This was the hottest conference you could possibly imagine in antitrust. Literally: 42 degrees Celsius in Aix-en-Provence when ASCOLA met. ASCOLA is the Academic Society for Competition Law – it is the organisation where antitrust researchers from around the world meet once a year to explain to each other what they found out. Rupprecht Podszun was cooked (if not grilled) there, too. Here is his Conference Debriefing!
Name of Conference: 14th ASCOLA Conference
Location: Université Aix-Marseille, Aix-en-Provence, France
Host: ASCOLA, the Academic Society for Competition Law, headed by Professor Michal Gal from Haifa, and the University of Aix-Marseille with Professor David Bosco and his team
Audience: 100plus people, all of them academics, coming from jurisdictions from all over the world. Just to give you the Olympic spirit, there was a panel on exploitative abuse composed of Marco Botta (Max Planck Institute) and Alexandre de Streel (Namur), Miriam Buiten (Mannheim), Sagyun Lee and Jan Schißler (Korean University), Zeynep Ayata (Koc University) and Jasper Sluijs (Utrecht).
Ehm, yes, some of the names sound familiar but honestly: We are talking about a bunch of academics here? What about glossy star power?
Well, Henri Piffaut was there on the first day, he has just changed from Team Vestager to Team da Silva, he is a Vice President of the French Competition Authority now. Then there were academics-turned-judges like Paul Nihoul and Kristina Kowalik-Banczik, both from the European Court. Eric Posner gave a dinner speech on highly concentrated labour markets. And Bill Kovacic, this never-resting steam train of international antitrust, made one of his sui generis-appearances. But if you are looking for shiny posterboys and -girls don’t go to Ascola. Here, it’s not names that count but thoughts. You will not find such an intense forum of avant-garde thinking elsewhere in the antitrust community.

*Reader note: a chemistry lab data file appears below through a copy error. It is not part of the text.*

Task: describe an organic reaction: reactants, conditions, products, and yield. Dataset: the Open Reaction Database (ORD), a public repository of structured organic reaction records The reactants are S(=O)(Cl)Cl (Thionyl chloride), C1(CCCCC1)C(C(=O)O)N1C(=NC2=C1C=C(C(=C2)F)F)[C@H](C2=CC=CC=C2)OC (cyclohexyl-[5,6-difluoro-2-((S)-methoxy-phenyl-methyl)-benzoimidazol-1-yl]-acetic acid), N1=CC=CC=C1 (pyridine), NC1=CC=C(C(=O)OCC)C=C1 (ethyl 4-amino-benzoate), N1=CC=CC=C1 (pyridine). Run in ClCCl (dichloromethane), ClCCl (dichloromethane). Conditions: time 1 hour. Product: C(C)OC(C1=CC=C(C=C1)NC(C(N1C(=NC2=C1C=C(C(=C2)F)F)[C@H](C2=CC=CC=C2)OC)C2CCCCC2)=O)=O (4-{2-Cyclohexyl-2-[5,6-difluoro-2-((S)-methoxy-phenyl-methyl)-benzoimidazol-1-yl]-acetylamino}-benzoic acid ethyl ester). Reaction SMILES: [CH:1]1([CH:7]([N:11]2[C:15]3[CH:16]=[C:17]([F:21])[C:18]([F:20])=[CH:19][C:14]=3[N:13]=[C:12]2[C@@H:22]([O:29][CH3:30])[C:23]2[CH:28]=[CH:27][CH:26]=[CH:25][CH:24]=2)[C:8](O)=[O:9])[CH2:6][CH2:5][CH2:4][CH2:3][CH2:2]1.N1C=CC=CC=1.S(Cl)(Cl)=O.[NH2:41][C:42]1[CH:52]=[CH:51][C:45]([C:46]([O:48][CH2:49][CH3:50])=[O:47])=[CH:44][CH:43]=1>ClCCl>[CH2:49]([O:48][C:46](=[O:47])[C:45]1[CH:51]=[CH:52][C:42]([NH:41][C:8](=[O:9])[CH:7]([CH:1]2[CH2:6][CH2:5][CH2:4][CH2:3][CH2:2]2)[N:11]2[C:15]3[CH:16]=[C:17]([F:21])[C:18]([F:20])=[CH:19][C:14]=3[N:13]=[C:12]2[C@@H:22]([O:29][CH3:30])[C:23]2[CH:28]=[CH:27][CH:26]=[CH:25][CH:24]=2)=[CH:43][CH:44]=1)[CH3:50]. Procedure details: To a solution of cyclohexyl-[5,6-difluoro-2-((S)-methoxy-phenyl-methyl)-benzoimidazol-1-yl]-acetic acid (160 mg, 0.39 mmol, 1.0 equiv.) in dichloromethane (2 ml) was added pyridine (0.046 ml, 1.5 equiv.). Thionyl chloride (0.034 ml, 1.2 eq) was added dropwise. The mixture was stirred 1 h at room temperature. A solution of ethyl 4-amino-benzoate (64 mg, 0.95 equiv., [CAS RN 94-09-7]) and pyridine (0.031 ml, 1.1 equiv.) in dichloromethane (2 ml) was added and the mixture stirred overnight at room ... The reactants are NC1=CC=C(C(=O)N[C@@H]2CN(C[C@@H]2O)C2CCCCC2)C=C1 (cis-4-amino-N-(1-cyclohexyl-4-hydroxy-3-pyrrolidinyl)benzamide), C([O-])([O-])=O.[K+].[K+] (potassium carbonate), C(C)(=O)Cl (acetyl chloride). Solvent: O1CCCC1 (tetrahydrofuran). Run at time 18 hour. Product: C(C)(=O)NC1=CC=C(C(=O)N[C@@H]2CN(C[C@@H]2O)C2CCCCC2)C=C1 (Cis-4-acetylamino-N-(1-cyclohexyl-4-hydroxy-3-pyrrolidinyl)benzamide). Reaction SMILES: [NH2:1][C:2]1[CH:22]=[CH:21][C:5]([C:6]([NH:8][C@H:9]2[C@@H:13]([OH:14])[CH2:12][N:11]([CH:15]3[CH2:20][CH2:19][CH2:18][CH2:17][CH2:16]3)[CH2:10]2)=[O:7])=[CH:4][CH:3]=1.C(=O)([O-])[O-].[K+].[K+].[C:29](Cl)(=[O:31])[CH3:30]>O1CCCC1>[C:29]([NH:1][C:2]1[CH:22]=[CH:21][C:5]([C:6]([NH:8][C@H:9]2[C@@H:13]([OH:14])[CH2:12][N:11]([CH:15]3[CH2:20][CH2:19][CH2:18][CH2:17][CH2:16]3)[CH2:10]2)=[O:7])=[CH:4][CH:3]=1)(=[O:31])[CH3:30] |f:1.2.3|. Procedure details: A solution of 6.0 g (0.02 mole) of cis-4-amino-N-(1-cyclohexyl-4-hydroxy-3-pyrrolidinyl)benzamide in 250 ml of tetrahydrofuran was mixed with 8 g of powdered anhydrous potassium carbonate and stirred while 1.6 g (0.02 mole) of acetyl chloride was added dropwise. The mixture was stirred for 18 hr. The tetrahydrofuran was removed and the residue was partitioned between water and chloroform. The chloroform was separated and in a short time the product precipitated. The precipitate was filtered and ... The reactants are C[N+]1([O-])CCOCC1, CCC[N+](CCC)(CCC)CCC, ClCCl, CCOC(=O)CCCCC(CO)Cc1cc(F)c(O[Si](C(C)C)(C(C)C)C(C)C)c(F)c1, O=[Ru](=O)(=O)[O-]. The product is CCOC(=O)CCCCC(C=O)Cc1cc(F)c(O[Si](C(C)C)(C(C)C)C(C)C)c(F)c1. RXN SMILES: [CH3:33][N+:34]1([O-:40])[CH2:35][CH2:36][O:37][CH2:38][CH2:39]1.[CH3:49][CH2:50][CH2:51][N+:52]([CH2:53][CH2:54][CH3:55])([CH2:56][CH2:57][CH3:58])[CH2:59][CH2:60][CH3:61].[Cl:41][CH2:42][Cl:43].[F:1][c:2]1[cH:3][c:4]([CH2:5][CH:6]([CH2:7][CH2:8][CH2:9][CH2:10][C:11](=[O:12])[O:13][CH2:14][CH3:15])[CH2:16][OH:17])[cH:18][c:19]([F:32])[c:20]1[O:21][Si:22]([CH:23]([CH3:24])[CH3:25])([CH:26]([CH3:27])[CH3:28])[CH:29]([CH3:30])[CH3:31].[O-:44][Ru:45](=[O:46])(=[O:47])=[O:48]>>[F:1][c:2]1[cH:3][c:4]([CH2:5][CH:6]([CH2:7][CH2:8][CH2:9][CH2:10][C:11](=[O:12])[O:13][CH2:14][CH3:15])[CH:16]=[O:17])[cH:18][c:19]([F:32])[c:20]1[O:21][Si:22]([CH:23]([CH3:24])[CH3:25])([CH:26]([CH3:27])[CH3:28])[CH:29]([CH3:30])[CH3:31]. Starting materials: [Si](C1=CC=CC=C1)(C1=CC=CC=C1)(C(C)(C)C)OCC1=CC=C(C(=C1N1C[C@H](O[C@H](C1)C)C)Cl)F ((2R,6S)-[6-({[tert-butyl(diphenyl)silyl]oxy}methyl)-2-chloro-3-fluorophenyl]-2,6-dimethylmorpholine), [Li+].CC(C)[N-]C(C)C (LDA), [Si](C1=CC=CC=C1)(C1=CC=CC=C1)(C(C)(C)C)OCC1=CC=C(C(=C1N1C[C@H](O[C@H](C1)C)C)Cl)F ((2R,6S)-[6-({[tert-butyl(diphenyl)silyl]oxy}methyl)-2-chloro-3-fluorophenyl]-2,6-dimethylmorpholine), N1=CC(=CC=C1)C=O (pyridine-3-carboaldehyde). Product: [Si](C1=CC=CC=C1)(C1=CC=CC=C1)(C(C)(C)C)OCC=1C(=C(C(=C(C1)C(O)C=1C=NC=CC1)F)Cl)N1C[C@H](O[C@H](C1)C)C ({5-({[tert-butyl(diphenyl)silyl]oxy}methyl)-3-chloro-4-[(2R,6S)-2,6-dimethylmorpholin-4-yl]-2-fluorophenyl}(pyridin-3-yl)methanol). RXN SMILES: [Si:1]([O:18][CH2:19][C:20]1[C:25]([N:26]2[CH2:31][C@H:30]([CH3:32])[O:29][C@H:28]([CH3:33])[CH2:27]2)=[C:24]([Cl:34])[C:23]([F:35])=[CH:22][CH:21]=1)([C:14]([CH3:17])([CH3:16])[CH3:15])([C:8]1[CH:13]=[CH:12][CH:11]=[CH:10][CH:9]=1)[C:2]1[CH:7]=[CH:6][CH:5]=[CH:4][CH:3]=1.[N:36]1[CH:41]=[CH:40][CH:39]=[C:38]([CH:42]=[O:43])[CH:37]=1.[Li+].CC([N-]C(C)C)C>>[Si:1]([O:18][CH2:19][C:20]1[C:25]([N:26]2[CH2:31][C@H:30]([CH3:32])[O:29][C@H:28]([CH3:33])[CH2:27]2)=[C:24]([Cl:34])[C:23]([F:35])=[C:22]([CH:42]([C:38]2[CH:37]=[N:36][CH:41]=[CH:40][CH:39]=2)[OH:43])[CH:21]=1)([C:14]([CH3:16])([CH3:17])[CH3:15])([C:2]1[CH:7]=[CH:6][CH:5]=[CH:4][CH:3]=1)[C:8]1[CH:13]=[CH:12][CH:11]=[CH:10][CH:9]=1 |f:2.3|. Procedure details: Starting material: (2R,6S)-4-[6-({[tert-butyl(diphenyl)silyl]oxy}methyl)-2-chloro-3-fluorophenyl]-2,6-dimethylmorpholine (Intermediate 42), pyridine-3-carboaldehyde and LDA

May I remind you that many people felt it was pretty “avant-garde” what the Commission and the Bundeskartellamt did with Google and Facebook?
True. And now we even get the theories for that! In fact, many scholars engage in filling the gaps left by the Commission and the Bundeskartellamt in their decisions. Academia now tries to integrate the cases into a more general framework of antitrust. This involves opening up to other fields of the law, like data and consumer protection, and reassessing the goals of competition law. Stavros Makris (EUI) spoke in favour of “responsive antitrust law”, placing this into a more general debate of legal theory.
So, all you scholars are in favour of stretching the limits of competition law?
Not sure – there were more than 100 presentations, but I was only able to attend so many since most of them took place in parallel sessions. My feeling however is that a large majority of people accepts that there was under-enforcement in the past. Yet we are academics, we are arguing all the time, and Dirk Auer (Liege) for instance offered a less critical view of big tech than others. The final panel serves as a good illustration of the spectre: Spencer Weber Waller from Loyola University Chicago made a powerful statement against U.S. (non-)enforcement as being completely out of touch with developments. For purposes of illustration, he referenced trashy B-Movies: In Spencer’s world, the U.S. is The Omega Man of competition which means something monstrous. Shilpi Bhattacharyia (OP Jindal Global University) jumped in with an analysis of predatory pricing by firms like Amazon and its relation to modern management theories. And then, Edith Loozen from Rotterdam gave a talk, very focussed, very down to earth, no references to pop culture, and she argued that only strict competition policy enforcement, based on tough evidence requirements, can lead the way forward. She discussed this with a view to what I would tip as the next big thing in antitrust: sustainability.